I have two collies that both came from rescues at between 12-18 months old. I've never had to mop up wee, pick up poo or worry about anything being chewed that wasn't meant to be. They were both ready-made house pets. I can't fathom why people want puppies when there are so many adults to choose from.

glitterlips1 Fri 03-Nov-17 14:41:43

I considered a dog but like others have said they can be very restrictive. I have friends/family who "have to get back home for the dog" I wouldn't want to live my life like that at the moment.

BiteyShark Fri 03-Nov-17 14:46:50

Oh yes as others have mentioned they can be very restrictive. We no longer just pop out shopping for hours or decide to go somewhere on the way back from work. Personally I don't care as I really wanted my dog and love being with him but I do now have to consider how long he has been on his own and whether it is right to leave him any longer.

Also when you work you forget how much time you spend doing other stuff around the house, getting ready, preparing meals, cleaning etc. Your dog will want to play and be with you whilst you need to do all the other stuff. DH and I work as a tag team so he interacts with the dog in the morning whilst I get ready and then we swop. Make sure you are happy to spend a lot of your 'resting time' from work being with the dog as they want more than just walks when they are young puppies.

Lucisky Fri 03-Nov-17 15:20:27

It's not just your working hours you have to think about. What about visiting friends, going to the theatre/pictures/restaurant, or in fact going anywhere you can't take a dog? The problem is you can't do anything 'off the cuff', as the dogs needs always have to be considered, so trips anywhere have to be well planned. It can restrict your lifestyle quite a bit.
Puppies need you there all the time really. Ours is now 11 months, and we are retired, but we still schedule things so that one or other of us is with her most of the time. She is okay now left for a few hours, but it has taken time as we didn't want her to develop separation anxiety (which she hasn't - happily sleeps while we are out).
And of course, holidays require a lot of planning re arranging dog care while you are away.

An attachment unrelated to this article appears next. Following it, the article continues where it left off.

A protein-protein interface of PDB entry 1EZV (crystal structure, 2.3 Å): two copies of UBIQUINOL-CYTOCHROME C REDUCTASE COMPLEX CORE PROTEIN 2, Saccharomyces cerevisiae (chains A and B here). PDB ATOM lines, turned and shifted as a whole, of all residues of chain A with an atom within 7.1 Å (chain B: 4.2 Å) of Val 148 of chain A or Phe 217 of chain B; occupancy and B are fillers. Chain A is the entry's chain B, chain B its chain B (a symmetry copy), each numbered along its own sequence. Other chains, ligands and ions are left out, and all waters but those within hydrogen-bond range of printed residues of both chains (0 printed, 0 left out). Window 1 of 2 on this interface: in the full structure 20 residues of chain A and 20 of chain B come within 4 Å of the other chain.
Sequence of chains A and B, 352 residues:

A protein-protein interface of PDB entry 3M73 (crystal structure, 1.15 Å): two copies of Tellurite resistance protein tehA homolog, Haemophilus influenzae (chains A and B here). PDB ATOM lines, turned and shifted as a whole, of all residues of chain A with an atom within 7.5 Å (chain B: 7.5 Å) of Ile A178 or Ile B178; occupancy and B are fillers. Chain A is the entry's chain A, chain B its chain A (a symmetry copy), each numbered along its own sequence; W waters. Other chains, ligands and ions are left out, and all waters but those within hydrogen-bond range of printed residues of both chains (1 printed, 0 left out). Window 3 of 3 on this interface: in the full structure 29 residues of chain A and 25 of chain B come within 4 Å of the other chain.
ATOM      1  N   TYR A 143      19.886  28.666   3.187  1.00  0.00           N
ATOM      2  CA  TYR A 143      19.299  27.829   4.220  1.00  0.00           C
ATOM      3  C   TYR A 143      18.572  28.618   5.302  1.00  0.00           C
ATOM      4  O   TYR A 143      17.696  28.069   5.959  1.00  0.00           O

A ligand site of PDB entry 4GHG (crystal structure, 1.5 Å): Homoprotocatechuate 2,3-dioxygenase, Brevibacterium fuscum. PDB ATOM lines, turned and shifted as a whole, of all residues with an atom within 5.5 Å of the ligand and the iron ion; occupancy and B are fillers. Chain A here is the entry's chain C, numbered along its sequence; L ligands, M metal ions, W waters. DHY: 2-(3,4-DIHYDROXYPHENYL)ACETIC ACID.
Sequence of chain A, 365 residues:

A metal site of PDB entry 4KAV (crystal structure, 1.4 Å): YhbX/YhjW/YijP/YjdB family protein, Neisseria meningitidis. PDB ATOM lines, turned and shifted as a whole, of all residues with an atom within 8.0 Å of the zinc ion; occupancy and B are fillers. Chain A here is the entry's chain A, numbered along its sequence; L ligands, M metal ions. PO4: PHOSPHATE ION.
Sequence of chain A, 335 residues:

1stTimeMama Fri 03-Nov-17 15:37:49

My husband and daughter really wanted a dog, and we now have a 4 month old puppy. I do wish we hadn't, and its not the training that's really my issue, but the complete lack of ability to do ANYTHING without having to consider the dog. I hate the time constraints, and having to plan everything around her, when I could literally go anywhere at any time with the children before. It's so restrictive.

I'd reconsider if I were you, especially a puppy.

isthismummy Fri 03-Nov-17 15:46:01

Too many hours to leave a puppy I'm afraid OP. How could you toilet train if you're out of the house 3+ hours a day? Little puppies cannot hold their bladders for that long.

My Shih Tzu puppy is nearly six months now and I've had her since she was 8 weeks. I'm a community support worker working round my own area, and for the first three months I was running back to flat every 90 minutes to let her out of crate for a wee and to play with her. It was exhausting. You just can't establish toilet training though if you're not there ALOT to reinforce it. I was lucky and she's house trained really quickly. However you can realistically expect it to take a year for toilet training to be properly established.

As others have said puppies are exhausting. I say that as someone fortunate enough to have an incredibly calm laid back puppy who has rapidly stolen my heart for good. A Labrador will need a ton of walking and will chew your house to bits if left unattended for too long.

I would definitely consider an older dog if you really have your heart set on becoming a dog slavesmile

DeepfriedPizza Fri 03-Nov-17 15:49:55

Unless you can take a long time off work and have your partner do the same then toilet training will be difficult with those timings.

isthismummy Fri 03-Nov-17 15:50:58